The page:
I'm reading "Victims No Longer: The Classic Guide for Men Recovering from Sexual Child Abuse" by Mike Lew and he discusses his interactions with victims of sexual child abuse and their tendency to ask the question above.
My video collection is inexplicable, unless you understand its purpose. The only movies I actually purchase to keep are those which are safe and make me laugh. I know no one dies, there is no violence, no animals are killed or harmed in the viewing of this movie and it makes me laugh.
What can a ride to the crack house and a trip home for the holidays have in common? Well, let's see...
Though we often think of the holidays as a time of giving and sharing they can also be extremely stressful. This stress can lead to an increase in substance use or a relapse by someone in recovery. What are some of the symptoms of a problem in a family member? In yourself? What can you do to protect your own sobriety?
The hot new concept in psychotherapy these days is "mindfulness". At least the word is new. Most concepts are just old concepts revisited with new jargon. This concept is an important one and I'm glad it has been resurrected. Many of us grew up learning to be out of touch with our bodies, our senses and our emotions. People who experienced trauma as children and those who lived in repressive households are especially susceptible.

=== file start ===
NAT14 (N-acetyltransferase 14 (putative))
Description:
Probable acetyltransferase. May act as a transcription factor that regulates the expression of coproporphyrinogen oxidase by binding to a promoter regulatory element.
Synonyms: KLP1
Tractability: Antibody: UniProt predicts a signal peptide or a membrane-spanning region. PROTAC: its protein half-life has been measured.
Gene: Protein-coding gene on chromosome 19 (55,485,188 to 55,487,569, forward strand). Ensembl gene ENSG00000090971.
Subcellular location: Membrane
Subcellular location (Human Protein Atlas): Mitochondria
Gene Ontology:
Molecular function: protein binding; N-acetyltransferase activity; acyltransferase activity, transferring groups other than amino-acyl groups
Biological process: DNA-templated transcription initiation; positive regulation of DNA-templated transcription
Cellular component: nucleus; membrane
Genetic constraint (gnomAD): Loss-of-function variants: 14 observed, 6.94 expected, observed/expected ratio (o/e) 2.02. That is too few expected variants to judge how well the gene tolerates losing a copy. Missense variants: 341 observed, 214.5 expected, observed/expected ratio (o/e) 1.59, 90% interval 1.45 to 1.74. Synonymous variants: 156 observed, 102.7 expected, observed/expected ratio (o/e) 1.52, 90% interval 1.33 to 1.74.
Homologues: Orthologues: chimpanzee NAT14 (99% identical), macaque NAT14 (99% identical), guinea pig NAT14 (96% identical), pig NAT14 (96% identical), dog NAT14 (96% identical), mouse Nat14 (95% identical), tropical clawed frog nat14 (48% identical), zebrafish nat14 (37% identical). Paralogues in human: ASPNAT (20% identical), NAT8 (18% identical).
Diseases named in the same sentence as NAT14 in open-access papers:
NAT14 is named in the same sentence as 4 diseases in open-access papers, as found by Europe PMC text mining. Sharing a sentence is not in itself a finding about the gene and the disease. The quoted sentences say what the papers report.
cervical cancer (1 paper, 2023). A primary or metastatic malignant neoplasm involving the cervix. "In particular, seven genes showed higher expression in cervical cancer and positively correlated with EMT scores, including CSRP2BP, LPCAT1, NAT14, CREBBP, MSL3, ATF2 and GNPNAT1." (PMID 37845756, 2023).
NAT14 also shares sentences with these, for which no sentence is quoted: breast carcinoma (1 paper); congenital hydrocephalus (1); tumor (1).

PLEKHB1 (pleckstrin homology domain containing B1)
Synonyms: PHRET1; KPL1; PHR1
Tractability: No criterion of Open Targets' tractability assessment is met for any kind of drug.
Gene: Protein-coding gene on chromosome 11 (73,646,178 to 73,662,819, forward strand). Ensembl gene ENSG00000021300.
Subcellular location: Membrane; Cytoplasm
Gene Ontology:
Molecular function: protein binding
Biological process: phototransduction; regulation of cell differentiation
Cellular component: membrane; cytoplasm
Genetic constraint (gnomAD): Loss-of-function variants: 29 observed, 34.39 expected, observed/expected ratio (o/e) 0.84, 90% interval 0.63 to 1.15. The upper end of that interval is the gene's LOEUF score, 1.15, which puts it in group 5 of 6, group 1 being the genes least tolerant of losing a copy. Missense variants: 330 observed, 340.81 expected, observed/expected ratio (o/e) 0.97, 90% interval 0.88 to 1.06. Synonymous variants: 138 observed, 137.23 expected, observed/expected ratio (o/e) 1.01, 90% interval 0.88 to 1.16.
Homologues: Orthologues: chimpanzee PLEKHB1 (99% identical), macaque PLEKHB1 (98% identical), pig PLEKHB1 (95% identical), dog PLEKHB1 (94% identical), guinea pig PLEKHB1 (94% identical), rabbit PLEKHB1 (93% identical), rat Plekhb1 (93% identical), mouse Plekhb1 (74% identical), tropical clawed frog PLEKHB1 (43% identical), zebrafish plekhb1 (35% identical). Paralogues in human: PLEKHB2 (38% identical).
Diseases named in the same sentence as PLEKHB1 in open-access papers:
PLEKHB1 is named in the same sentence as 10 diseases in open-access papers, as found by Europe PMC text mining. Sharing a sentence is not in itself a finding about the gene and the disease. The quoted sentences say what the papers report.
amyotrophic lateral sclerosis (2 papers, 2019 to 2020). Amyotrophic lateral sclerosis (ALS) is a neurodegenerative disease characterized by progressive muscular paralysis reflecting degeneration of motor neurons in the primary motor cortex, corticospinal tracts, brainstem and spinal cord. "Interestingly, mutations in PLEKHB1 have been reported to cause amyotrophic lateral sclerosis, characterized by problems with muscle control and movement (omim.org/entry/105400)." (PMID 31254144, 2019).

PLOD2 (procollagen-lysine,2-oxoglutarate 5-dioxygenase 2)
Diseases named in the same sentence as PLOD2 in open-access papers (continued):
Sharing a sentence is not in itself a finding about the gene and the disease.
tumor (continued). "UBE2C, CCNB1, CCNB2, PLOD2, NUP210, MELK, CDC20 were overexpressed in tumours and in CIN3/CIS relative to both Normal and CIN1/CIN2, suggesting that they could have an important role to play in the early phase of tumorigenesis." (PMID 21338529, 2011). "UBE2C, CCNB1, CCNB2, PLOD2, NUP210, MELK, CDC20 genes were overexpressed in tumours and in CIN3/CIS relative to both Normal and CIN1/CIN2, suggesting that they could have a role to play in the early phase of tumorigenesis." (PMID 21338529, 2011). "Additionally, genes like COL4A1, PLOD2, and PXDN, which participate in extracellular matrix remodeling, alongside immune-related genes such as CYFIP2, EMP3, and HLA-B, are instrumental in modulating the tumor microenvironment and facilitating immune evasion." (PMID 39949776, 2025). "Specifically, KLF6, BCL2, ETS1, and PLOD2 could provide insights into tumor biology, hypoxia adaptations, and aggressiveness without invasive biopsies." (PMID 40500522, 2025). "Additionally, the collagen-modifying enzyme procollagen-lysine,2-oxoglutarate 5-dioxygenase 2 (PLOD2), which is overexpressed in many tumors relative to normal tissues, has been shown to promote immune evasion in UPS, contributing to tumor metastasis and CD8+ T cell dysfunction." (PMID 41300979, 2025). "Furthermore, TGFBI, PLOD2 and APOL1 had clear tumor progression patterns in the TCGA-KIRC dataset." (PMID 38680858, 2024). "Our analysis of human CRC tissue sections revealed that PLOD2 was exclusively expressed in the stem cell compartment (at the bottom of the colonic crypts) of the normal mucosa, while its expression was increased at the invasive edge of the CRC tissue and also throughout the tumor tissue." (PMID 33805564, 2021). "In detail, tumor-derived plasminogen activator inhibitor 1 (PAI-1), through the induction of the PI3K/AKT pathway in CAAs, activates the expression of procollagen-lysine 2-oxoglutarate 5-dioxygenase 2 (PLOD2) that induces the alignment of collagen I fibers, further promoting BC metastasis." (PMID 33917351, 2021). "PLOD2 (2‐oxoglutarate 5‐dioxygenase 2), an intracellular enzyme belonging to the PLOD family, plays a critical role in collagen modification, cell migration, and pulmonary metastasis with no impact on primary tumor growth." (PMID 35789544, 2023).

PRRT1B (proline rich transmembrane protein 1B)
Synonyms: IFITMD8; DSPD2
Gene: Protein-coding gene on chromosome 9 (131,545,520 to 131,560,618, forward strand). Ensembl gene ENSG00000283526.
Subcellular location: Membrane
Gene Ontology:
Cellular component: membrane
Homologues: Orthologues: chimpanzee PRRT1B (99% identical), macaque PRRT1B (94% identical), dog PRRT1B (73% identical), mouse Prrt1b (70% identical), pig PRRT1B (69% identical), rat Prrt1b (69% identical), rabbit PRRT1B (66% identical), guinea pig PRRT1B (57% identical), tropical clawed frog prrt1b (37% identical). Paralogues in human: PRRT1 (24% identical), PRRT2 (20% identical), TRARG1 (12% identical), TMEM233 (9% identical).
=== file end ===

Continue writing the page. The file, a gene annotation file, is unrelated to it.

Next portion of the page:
I was raised by Cleopatra, the Queen of Denial. Now I love this woman dearly and she has a myriad of good qualities. But dealing with reality is not one of them. But then reality is not always easy to deal with, especially when children are involved. There's a very fine balance between not putting your emotions on the children or processing your problems through them (especially if you are a single parent), yet still being honest with them that something is going on. What do I mean by that?